Admittedly some scriptures are confusing about this difference between the consuming fire of God and the consuming fire of our human desires. As René Girard has observed, the Bible is a ‘text in travail between myth and gospel’ [source?] On the one hand we have St. Paul’s exhortation about the fruit of the Spirit in the passage just quoted above. On the other hand we have disturbing passages such as this one in the book of Hebrews about God being “a consuming fire.”

    See that you do not refuse him who is speaking [it says]. For if they did not escape when they refused him who warned them on earth, much less shall we escape if we reject him who warns from heaven . . . for our God is a consuming fire. Heb. 12.25, 29

    What! Is this consuming fire also the God who speaks “graciously” to us in the ‘good news’ of our Lord and Savior Jesus Christ?


    Consider in this connection the spectacular events surrounding the life of the prophet Elijah. Elijah was the prophet of sword and fire, you remember, who actually did call down fire from heaven in that contest of power with the prophets of Baal on Mount Carmel. Recall how he challenged them: ‘Let’s see if you can call down fire from Baal to ignite your sacrifice.’ From morning to noon they ‘raved and limped’ around their altar, the scripture says, but no fire came down to consume their sacrifice. So Elijah mocked them to their faces, ‘Maybe your god has gone on holiday, or has fallen asleep and can’t wake up.’

    Then he turned to his own sacrifice, and drenched it on the altar with gallons of water. Finally when he called on the name of the “God of Abraham, Isaac, and Israel,” fire fell down from heaven and consumed the sacrifice, the altar, and the trench full of water around the altar. When the people saw it they fell down and worshipped the Lord as the one, true God. Then Elijah commanded that the prophets of Baal be killed by the sword; all 450 of them, the scripture says. (1 Kings 18.20-40.)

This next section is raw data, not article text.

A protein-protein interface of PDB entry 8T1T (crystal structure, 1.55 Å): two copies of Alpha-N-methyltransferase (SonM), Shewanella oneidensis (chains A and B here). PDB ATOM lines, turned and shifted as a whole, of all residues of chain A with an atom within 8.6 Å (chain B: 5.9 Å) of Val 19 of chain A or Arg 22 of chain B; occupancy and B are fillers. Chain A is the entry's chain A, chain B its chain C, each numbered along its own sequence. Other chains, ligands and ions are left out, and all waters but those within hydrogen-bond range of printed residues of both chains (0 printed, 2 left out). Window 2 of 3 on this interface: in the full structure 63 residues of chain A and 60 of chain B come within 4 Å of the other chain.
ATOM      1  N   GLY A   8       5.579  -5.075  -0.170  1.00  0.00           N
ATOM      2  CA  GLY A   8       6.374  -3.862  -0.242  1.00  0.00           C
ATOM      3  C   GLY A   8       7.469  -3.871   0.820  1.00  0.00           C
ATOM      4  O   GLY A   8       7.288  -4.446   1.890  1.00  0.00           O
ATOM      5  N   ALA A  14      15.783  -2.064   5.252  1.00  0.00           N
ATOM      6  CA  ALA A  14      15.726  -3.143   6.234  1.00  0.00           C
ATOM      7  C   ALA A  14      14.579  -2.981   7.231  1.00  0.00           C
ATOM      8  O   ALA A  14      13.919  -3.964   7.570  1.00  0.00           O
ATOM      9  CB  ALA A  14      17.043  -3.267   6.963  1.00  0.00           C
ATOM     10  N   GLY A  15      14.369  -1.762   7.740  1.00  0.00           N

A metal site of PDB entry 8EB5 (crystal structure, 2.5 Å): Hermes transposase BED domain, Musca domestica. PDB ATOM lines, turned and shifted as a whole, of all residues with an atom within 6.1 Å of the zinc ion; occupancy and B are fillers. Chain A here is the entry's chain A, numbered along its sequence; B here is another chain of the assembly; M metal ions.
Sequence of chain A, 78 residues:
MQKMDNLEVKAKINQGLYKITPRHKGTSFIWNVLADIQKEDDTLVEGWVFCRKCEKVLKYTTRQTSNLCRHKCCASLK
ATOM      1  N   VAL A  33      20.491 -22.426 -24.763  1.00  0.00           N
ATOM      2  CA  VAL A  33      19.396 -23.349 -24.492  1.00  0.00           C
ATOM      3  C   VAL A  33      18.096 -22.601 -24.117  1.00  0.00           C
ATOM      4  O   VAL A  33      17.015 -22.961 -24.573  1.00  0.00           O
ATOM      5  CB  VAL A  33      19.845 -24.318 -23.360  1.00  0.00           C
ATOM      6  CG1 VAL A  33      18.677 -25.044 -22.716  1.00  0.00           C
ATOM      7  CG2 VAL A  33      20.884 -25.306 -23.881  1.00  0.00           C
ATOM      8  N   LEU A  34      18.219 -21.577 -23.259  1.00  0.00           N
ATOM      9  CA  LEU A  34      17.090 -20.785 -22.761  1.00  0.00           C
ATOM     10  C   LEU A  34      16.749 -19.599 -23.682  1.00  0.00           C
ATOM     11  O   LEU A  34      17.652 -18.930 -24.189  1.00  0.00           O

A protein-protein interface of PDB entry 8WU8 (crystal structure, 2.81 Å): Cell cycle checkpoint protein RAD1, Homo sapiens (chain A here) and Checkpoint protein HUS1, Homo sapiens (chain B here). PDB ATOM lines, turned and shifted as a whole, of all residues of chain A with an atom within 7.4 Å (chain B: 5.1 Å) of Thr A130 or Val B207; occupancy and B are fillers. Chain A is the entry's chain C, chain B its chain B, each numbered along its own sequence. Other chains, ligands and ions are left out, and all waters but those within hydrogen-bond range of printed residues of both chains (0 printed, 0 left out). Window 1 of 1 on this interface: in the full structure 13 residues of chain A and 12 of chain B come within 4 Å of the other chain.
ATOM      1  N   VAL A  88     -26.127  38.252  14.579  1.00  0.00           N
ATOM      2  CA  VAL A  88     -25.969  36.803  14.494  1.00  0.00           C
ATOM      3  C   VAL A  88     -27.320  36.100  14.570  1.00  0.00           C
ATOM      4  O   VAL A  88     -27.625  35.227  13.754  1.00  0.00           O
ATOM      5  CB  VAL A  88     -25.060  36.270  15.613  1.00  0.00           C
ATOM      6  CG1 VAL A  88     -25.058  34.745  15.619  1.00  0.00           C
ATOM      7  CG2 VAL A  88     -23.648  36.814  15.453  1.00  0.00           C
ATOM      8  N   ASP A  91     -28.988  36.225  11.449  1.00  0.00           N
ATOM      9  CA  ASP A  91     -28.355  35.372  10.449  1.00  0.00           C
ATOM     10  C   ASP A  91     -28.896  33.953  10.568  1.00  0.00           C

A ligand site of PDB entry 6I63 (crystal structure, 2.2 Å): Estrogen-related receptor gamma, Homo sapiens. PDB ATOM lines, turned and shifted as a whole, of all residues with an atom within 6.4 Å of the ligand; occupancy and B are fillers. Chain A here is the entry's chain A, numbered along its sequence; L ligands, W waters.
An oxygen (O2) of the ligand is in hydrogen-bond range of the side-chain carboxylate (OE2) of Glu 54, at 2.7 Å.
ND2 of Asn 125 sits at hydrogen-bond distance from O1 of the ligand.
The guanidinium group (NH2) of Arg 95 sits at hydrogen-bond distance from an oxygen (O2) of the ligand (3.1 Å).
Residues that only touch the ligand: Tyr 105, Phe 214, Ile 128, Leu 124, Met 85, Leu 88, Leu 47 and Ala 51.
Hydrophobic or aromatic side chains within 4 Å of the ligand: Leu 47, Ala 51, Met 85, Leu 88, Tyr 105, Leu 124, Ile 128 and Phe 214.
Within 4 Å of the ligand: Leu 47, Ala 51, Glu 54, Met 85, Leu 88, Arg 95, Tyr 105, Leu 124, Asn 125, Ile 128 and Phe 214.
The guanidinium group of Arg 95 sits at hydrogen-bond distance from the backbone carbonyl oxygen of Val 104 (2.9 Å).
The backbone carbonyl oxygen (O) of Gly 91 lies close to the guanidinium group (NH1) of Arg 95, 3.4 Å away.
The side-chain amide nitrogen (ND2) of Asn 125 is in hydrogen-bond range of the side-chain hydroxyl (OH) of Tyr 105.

Yes, Elijah was the prophet of sword and ‘fire from heaven’ whose zeal wrought the destruction of human life. But precisely here I like to imagine that in his afterlife the prophet Elijah learned that the wrath that led him to destroy the prophets of Baal was not the fire of a holy God; that it was the all-too-human fire of unholy desires—the kind of desires that lead us also today to consume one another.

    I like to imagine that Elijah began the long process of learning the difference between these two fires on that day on Mt. Horeb when God caught up with him—40 days after he began running for his life from Queen Jezebel. This was the second time, according to Ecclesiasticus, that Elijah brought down fire.

    You remember the story: At first he experienced a great wind, then an earthquake, then fire, and “after the fire,” the scripture says, “a sound of sheer silence.” Now God was not in the wind, the earthquake, or the fire, it also says emphatically, but only spoke to him out of the silence. (1 Kg. 19.11-12). On that day Elijah encountered not the God of consuming fire, but the God who speaks out of holy silence.


    Excursus on Elijah as John the Baptist:
    Reincarnation and Karma

    However to tell the full story we must also reflect on Elijah as the prophet of sword and karmic retribution. And here we can do no better than quote from a contemporary online discussion of these matters:

    A Case Study Of Elijah’s Karma

    Outline of the case:

    1. Elijah kills the prophets of Baal by the sword
    [1Kings 18:20-39; 19.1-2]